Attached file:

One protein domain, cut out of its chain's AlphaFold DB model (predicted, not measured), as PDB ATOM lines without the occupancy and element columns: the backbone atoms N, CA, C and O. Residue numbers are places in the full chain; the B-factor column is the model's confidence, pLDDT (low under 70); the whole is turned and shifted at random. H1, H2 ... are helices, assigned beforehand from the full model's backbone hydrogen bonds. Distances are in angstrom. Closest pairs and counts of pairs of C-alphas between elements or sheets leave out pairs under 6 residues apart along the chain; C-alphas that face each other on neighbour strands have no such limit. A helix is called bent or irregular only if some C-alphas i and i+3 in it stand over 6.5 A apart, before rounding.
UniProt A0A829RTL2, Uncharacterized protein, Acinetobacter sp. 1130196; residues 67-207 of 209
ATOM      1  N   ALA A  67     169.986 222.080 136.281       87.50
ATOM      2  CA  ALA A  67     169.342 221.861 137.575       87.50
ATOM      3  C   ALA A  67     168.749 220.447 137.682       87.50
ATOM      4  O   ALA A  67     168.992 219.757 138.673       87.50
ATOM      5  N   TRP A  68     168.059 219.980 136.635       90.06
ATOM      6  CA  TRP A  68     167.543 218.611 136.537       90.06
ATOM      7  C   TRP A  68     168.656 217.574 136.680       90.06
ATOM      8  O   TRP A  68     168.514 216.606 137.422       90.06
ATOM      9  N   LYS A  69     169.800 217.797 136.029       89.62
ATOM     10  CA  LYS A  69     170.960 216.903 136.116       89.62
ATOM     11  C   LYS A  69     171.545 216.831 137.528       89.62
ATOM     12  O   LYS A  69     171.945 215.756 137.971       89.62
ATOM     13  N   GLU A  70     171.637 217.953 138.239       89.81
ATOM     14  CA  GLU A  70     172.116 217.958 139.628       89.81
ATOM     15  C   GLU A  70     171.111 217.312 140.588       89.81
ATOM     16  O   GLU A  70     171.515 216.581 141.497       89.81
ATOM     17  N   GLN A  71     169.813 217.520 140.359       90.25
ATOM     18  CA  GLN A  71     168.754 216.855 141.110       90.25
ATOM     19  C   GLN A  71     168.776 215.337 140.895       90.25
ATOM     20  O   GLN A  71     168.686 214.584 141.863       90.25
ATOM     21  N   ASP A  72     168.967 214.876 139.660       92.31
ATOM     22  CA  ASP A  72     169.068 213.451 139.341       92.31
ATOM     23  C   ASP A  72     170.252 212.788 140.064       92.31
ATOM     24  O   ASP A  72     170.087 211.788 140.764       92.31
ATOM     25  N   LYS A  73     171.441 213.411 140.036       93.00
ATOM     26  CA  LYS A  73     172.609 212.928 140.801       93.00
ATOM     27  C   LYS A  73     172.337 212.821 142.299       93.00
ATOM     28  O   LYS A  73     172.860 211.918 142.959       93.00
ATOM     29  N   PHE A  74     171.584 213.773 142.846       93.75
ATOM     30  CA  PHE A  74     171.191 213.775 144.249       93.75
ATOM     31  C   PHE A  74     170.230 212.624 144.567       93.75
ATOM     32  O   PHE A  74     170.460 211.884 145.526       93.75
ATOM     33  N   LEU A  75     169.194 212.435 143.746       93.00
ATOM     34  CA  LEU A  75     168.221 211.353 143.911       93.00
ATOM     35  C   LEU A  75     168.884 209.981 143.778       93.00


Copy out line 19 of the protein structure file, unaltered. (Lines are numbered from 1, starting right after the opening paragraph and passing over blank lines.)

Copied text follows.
ATOM     18  CA  GLN A  71     168.754 216.855 141.110       90.25